Fashion shows — once trade events meant solely for press, couture clients and store buyers — grow more consumer-facing every year.
Several brands now speed up production cycles so fashionistas streaming shows online can shop at least some catwalk pieces within hours of their debut.
Burberry, which pioneered fashion show live-streaming in 2008, will make an entire collection available after its September 2016 presentation.
Tom Ford has also announced plans for more consumer-driven schedule, telling Women’s Wear Daily this month: “In a world that has become increasingly immediate, the current way of showing a collection four months before it is available to consumers is an antiquated idea and one that no longer makes sense.
"We have been living with a fashion calendar and system that is from another era.”
This “see now, buy now” policy means is only a matter of time before the traditional Spring/Summer and Autumn/Winter seasons impact trends not at all, and the ubiquity of florals in the Autumn/Winter 2016 collections is surely an early sign.
Exotic flowers and butterflies embroidered on weighty winter-coats were an unexpected yet exquisite sight at Alexander McQueen on Sunday.
Designer Sarah Burton pulled out all the stops for the brand’s return to the LFW schedule, parading bloom-embellished eiderdown coats and dramatic lace evening gowns with silky floral and lipstick appliqués.
Huge cut-out or stencil-print roses at Mulberry and Holly Fulton showed the trend writ large, while Markus Lupfer opted for cute daisies embroidered on sheer anoraks and dressed.
The shamrock appliqués at both JW Anderson and Simone Rocha were, if not quite flowers, equally cheering.
Layering is another season-transcending trend, and has the added bonus of eminent practicality.
Skinny jeans may be fashionably dead over a year ago now (bet you’re still wearing yours!), but their trouser equivalent has been repurposed to preserve one’s modesty and body heat while sporting some of the newest skirts and dresses.
Vertiginous slits through Vivienne Westwood’s mini skirts and cocktail dresses made shorts or trousers a necessity, and slim pants extended from beneath JW Anderson’s full-skirted short frocks.
Danielle Romeril’s autumn offering also reflected this trend. The Dublin-born designer showed pretty long-sleeve minidresses over slim trousers with open seams at the knees.
Antsy political pundits must not have been the only ones with November’s presidential election on the brain late last year.
I cannot quite picture Hillary Clinton in Gareth Pugh’s white-on-blue star-print trench when she finally puts her hand on that bible, but it would be fabulous.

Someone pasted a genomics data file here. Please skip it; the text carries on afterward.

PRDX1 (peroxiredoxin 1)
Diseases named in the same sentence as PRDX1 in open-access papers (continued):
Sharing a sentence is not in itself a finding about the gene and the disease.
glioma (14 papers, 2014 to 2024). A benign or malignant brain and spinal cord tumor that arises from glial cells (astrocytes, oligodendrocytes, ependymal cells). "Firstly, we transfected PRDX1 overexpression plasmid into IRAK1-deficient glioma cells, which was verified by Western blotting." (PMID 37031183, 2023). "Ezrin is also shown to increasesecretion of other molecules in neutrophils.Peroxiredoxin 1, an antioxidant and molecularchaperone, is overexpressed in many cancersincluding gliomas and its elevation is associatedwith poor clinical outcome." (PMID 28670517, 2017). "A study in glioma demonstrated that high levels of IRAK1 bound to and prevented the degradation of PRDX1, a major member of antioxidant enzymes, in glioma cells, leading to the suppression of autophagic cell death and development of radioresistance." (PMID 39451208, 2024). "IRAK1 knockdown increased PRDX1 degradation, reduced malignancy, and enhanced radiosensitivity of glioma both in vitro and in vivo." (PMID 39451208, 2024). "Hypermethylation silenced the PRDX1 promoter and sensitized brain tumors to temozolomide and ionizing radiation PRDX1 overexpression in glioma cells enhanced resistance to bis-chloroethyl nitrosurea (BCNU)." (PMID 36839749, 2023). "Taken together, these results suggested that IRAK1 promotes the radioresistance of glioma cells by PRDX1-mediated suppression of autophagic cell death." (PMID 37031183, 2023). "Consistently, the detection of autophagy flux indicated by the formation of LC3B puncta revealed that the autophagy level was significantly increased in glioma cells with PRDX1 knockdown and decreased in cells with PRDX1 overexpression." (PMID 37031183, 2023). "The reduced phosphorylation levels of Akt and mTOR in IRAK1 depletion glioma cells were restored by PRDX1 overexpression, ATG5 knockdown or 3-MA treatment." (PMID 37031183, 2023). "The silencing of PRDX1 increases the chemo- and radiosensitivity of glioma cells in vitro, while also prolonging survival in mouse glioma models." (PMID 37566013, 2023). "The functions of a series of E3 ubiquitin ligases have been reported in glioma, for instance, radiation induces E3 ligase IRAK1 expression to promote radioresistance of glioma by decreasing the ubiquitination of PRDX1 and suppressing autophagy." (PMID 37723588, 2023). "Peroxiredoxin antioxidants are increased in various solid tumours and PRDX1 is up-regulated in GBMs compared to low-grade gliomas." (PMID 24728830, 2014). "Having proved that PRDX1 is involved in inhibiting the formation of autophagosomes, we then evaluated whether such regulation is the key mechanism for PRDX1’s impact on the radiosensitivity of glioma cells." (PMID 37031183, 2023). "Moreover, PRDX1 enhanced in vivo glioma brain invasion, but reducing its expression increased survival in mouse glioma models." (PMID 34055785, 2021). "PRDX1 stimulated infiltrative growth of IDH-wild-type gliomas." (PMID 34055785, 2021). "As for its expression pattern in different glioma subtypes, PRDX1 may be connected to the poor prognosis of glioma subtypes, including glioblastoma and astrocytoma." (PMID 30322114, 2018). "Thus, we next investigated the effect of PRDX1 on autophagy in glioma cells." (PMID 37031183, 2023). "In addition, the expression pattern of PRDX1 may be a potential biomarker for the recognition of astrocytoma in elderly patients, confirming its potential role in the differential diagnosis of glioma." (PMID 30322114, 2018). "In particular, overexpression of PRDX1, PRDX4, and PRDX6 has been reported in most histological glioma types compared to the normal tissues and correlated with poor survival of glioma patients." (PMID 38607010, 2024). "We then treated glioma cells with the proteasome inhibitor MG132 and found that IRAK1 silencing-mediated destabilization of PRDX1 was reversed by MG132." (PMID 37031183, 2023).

And who wouldn’t forgive her all those dreadful nineties pantsuits if she added the matching hat?
Over at Mary Katrantzou, the theme was romance and rodeo. Fans of her complex embellishments strained to analyse pieces replete with star, horse and heart motifs, embroidery depicting eagles, and the odd bit of animal pelt-trim.
Designer Charlotte Dellal really proved that a shoe and handbag collection can substantiate a catwalk show, especially if one has a gorgeous new jewellery line to debut alongside it, and a friend like Piers Atkinson to whip up some whimsical hats for the occasion.
Stripes angled in all directions covered everything from floor-length gowns to wide-leg cropped trousers (clearly the stand-alone trouser silhouette of the season, there was not a culotte in sight this time around).
Wexford designer Richard Malone impressed at Fashion East, the catwalk showcase for emerging talents.
His pinafores, apron dresses, cropped trousers and casual jackets bore a mix of turquoise zebra-print, blue-striped and egg-yolk yellow panels, and stayed true to the fashion-forward but wearable style that’s endeared him to the fashion press thus far.
Emilia Wickstead took the unconventional step of striping evening gowns from turtle-necks to long sleeves and floor-sweeping hems.
It will be interesting to see if these modern, super-modest designs make it to the red carpet next season.
So many alternatives go to the opposite extreme (sheer gowns with smatterings of sequins or lace will definitely be premiere choices through Autumn 2016), that cool girls like Olivia Wilde and Brie Larson will surely stripe up.
Sequins were the week’s most glaringly obvious trend and will be lighting up dark winter days as well as evenings.
They sparkled from cute minidresses at Burberry and bedazzled sweaters, socks and a random crash helmet at Sibling.
David Koma showed them mixed with chainmail and studs in his leather-dress dominated show.
Ashish retains London’s “King of Bling” crown but Preen’s shimmering pink cocktail dresses gave him a run for his Swarovski.
Look out for the pretty sequin beige midi-skirt at Topshop Unique.
Subtle and affordable, this is also the season’s key skirt length. Ruffles and ruching will be also the rage next season.
JW Anderson had the most interesting take on this trend, redefining cocktail wear with his futuristic rara skirts and twist-collared trapeze cut tops.
Even the fashion indifferent need a good winter coat, and Greatcoats were prevalent, whether traditional military, as at Burberry and Temperley London, or more feminine styles like those at Roksanda, Simone Rocha and Barbara Casasola. Colourful appliqués and prints made them statement pieces.
Forever irreverent, Anya Hindmarch, used Tetris bricks, Pacman icons and rainbow prints on the coats in her kitsch-themed collection. All the better to match with her Rubik’s cube bag charms.
If you haven’t the height to pull off a greatcoat’s long, enveloping cut, fret not — there will be plenty of chic trenches on the rails, as spotted at Gareth Pugh, Sibling and Burberry.
It is also quite a big season for outerwear with fur details, both faux and for real. Topshop Unique showed several faux shearling coats.
They may not be PC, but JW Anderson’s hooded fur-jackets are hip-hop fabulous.